Where Two Siblings Went

It’s been such a busy couple of months, I’ve sadly fallen behind writing updates of my ongoing adventures among the French. It feels like after I hit the halfway point of my journey here, time has started flying. In any case, I wanted to drop by and give you a glimpse of the memories my brother Jesse and I made when he was here for nearly a month back in December and January.

Winter break was special for two reasons: (1) I was able to take a break from the stress of everyday life at the university and just travel and make memories, and (2) I got to share those memories with my little (big) brother. Hence my silence on the blog during those weeks. There was just too much to see to possibly keep up with writing.


Having a picnic on the pebbled beach in Nice

As you can see, I was incredibly busy. ūüėČ ¬†It was a unique¬†trip with several destinations and several unforgettable experiences.


Jesse arrived around December 19th and a few days later we boarded a train and began hopping around France and England. Unfortunately, our hopping also included checking out the French emergency room at one point. You know, one should never pass up an opportunity to learn new vocab, right? Though I think we both would have preferred to learn that sort of French vocabulary out of a textbook and not from real life.

We called our adventure the Sibling Trip Winter European Edition or STWEE to borrow from the French tendency to acronym anything and everything. We explored Nice, Antibes, drove through Monaco, climbed the stairs at Eze, strolled the streets of London and later Paris, and of course, we did some hiking in the Alps around Grenoble as well as near the Italian border around Nice. The above pic was taken in the seaside town of Antibes. It was a dreamy place, I must say. I loved seeing all of the many colors of the buildings, hearing the Italian influence on the French accent there, making some new friends, and seeing some sights that absolutely took my breath away.


Jesse and I both love French and France, but we had never been able to experience France together until now. I’m still not entirely sure that France or Europe for that matter will ever be the same after we came through. One of the best parts for us though was the people we were able to be around. Jesse got to see my life in Grenoble and meet most of my friends here including the sweet Gabins. They treated us like family and Christine made some pretty amazing Earl Grey which snapped Jesse out of jet lag and unloosed his French tongue. I’m only mildly exaggerating there. I also got to meet his sweet friends the Nadirs in Nice and Antibes.

I don’t want to give the impression that everything always went smoothly or without conflict on our trip. However, part of the beauty of our sibling relationship is that we always just keep on rolling and learn a lot lessons in forgiveness. Now, just for the record, that doesn’t mean that either of us conceded to the opinion of the other necessarily. ūüėČ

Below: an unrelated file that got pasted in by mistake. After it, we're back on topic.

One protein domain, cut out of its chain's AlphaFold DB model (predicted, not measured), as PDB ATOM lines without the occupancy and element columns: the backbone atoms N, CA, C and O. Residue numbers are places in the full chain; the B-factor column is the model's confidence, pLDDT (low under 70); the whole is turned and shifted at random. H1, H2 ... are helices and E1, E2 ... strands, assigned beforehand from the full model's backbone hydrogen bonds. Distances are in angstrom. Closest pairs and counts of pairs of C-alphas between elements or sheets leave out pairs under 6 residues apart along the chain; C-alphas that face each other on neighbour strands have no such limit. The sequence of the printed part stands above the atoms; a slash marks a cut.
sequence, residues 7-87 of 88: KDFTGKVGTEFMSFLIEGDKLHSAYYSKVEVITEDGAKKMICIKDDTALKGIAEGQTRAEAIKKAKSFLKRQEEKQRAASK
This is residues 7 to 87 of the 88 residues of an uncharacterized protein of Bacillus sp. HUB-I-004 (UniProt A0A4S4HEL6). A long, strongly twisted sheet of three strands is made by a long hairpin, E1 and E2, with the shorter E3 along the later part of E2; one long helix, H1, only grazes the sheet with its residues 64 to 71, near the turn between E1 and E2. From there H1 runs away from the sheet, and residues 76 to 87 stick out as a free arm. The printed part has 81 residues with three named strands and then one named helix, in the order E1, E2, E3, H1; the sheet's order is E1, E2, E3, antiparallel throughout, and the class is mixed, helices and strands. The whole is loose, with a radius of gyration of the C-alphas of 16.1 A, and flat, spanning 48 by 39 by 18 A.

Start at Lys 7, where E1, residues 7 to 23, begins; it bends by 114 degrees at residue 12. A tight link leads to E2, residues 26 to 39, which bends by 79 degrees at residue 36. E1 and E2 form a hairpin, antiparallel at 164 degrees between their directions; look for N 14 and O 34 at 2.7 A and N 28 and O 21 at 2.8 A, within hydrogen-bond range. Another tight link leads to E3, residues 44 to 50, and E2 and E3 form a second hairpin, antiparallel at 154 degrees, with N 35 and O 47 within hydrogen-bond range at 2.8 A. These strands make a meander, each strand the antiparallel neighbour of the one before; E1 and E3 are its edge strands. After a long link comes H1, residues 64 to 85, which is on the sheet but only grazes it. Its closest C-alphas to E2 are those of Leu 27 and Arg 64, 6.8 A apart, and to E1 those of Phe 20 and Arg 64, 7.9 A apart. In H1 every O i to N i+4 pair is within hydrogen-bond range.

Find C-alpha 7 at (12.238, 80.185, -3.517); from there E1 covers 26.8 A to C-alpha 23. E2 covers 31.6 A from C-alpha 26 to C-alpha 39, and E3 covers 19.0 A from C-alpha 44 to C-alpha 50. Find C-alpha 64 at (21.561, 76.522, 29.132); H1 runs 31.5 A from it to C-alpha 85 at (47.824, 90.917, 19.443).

What made this trip special exactly?

100_3218It was watching Jesse get stared at by the French on the train as he gobbled down an entire bar of dark chocolate. It was the laughs and grunts of getting our luggage up more stairs than I can quite count. It was getting introduced to the Nadirs who took Jesse and I in while we were in Nice. I still miss those Bible studies in French and the Bible quiz Mr. Nadir and family did one of the last nights we were there. It was seeing the Eiffel Tower from the plane on the way to London. It was the laughs, the sibling comments and looks we shared seeing some of those paintings in museums, and yes, we did have to ad-lib what the statues were *really* saying in the gardens of Versailles. There were the mornings we’d wake up sore from walking but ready to go do some more exploring (once I found some coffee). It was that rainy day in Oxford when we both managed to forget an umbrella and walked around rather soaked trying to find the cross in the street that marked where our ancestor Hugh Latimer was burned at the stake.

One of the main parts of our trip was London, and it was an adventure pretty much from the time we landed. Just for future reference, arriving on Boxing Day isn’t probably the best plan if you’d like to actually eat something. As it was, we ended up arguing with some Indians running a gas station over a 4¬£ meal deal which was literally the only place we could find open. They don’t read their own signs and apparently, asking them to microwave a sandwich (which their sign offered) after 9 p.m. is beyond impossible. Don’t ask me why. I’ll leave the place we stayed out of it other than to say it was a big lesson in getting what you pay for. Thankfully, the rest of our adventure there went well even if we only saw the sun once maybe twice.

We crammed a lot into the 4.5 days we were in jolly ole England. It wouldn’t be exactly accurate to say that it was all completely magical. There’s a bit of disillusionment that takes place the first time you see a place you’ve always had to create in your imagination as you read. I had always wanted to go to London mainly due to my infatuation with its history and the countless books I read as a child and young adult that were either set in London or mentioned¬†London.It wasn’t quite the dirty place you read about in Dickens, but I wouldn’t say it was quite like Mary Poppins either. I think the major disillusionment came from just how expensive everything was which is a common problem even for those who call it home.